front-veranda
This is the Front Veranda. The Veranda of the Mount Washington Hotel is an amazing 903 feet long.

 

south-veranda
At the south end of the hotel the veranda widens into a viewing platform, then continues around to the back of the hotel.

 

south-veranda-view
The south end of the veranda offers fine views of the golf course and valley. Flower pots hang from the veranda roof.

 

varandas-rear.flower-baskets
The hotel is built into the hill, so the ground level on the rear of the hotel is one floor lower than the front. The patio level can be seen here under the veranda. Note the hanging flower pots on the upper veranda level.

 

The Mount Washington was never an inexpensive hotel. Joseph Stickney set the price of his rooms at four times the going rate, and his wealthy guests gladly paid the price. Unfortunately Joseph Stickney didn't have much time to enjoy his new hotel, he died on December 21, 1903. The hotel was inherited by his widow, Caroline Foster Stickney, who kept it under her control until her death.

pool-outdoor
The old outdoor pool. It will be removed and replaced as part of the current remodel and expansion of the property's recreation/spa facilities. This was probably one of the last photos taken of it!

 

tennis-court-clay
This is the "Stadium Court" a single tennis court with a stage behind it. A large mural depicting Victorian era tennis players serves as a backdrop for the stage. The court sits directly behind the center of the hotel. The lawn between the hotel and the court serves as an informal amphitheater and tennis court can serve as an outdoor (clay) dance floor.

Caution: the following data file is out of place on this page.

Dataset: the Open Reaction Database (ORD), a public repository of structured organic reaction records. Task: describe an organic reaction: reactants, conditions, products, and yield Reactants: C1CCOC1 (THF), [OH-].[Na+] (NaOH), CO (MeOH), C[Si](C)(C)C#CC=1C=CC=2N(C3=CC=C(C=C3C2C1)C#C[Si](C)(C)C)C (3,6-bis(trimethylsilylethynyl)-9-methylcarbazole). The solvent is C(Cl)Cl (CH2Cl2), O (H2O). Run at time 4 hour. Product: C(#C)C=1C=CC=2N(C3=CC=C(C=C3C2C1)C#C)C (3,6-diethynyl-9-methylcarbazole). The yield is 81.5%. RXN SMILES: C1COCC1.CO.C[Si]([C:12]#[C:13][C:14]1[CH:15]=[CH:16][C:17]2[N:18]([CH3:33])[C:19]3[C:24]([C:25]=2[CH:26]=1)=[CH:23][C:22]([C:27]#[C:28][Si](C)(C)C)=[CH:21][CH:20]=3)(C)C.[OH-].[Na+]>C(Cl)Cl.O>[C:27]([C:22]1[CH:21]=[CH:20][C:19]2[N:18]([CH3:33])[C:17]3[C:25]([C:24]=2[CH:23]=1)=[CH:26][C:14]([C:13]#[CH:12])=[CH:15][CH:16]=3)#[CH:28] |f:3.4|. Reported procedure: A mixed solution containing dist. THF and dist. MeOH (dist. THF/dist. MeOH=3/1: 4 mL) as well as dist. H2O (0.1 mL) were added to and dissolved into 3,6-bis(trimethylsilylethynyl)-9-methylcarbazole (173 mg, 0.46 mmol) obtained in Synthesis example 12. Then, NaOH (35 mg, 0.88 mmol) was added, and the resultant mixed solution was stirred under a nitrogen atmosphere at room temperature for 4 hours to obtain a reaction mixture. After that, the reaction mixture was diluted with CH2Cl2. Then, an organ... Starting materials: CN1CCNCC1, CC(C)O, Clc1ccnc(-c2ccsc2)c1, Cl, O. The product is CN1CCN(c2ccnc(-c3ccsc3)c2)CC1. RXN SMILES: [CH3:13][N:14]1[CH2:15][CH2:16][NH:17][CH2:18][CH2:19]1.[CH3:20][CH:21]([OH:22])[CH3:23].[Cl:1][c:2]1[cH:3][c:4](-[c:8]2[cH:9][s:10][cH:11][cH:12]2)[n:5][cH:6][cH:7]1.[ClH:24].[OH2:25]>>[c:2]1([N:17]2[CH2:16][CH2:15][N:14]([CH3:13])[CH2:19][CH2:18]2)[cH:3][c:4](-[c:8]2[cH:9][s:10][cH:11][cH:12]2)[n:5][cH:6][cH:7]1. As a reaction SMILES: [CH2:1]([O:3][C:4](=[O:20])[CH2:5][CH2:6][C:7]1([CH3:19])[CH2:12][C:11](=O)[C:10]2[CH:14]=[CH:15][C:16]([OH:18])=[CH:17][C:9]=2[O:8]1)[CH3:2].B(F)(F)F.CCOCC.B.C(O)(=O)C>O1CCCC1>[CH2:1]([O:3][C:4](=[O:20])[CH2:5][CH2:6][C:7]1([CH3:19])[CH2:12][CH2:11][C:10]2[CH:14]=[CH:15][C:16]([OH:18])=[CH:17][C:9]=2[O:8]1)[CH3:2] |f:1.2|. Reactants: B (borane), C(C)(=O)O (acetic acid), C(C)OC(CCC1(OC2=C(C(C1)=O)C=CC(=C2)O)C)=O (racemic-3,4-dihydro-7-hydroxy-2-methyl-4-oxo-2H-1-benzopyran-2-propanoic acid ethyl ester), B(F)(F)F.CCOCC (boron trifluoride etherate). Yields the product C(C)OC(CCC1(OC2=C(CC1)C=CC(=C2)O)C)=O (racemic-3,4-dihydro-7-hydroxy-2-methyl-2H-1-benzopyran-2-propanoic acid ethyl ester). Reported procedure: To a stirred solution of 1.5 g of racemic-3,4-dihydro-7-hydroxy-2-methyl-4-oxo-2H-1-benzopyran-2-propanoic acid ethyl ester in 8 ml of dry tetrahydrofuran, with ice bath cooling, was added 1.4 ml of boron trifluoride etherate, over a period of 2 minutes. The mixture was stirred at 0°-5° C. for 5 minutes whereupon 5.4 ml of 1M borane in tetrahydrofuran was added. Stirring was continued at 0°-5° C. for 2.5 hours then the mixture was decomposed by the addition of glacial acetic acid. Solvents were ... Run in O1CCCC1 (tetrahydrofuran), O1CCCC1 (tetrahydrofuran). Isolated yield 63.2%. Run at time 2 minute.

exterior-rear-pan
Panoramic view of the back of the hotel from the stage in the photo above. The south wing is to your left. To the right is the north-east wing which angles away from the main hotel body.

 

south-tower
South End Tower from the rear of the hotel. You can see the damage from the April 17, 2007 storm that ripped plaster off of the wall.

 

bridge-foot
The Ammonoosuc River flows behind the hotel. This unique foot bridge leading to the golf course and trails.

 

river-2
The Ammonoosuc River, looking south (downstream), from the foot bridge.

 

river-1
Looking north (upstream), from the foot bridge.

 

mt-washington-from-hotel
This is Mount Washington, viewed from the rear lawn. It's not an impressive mountain to look at, but the gentle appearance should not deceive you. Mount Washington is a mean little mountain that has claimed a lot of lives over the years!

 

Next, we'll take a look inside the hotel. If you think the outside is impressive, wait until you see it inside!
More... click here for the next page of the tour!

 

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Unless noted, all photos above were taken on Monday, July 9, 2007. Click on photo for a better quality image. Some photos may have been digitally altered to enhance details and blur faces.

 

All text and images by Jess Stryker, unless noted. Copyright © Jess Stryker, 2007. All rights reserved.
Many of the photos on this page may be reproduced free, subject to conditions. For permission to use the photos, please see the conditions at http://www.historic-hotels-lodges.com/photo-use.htm.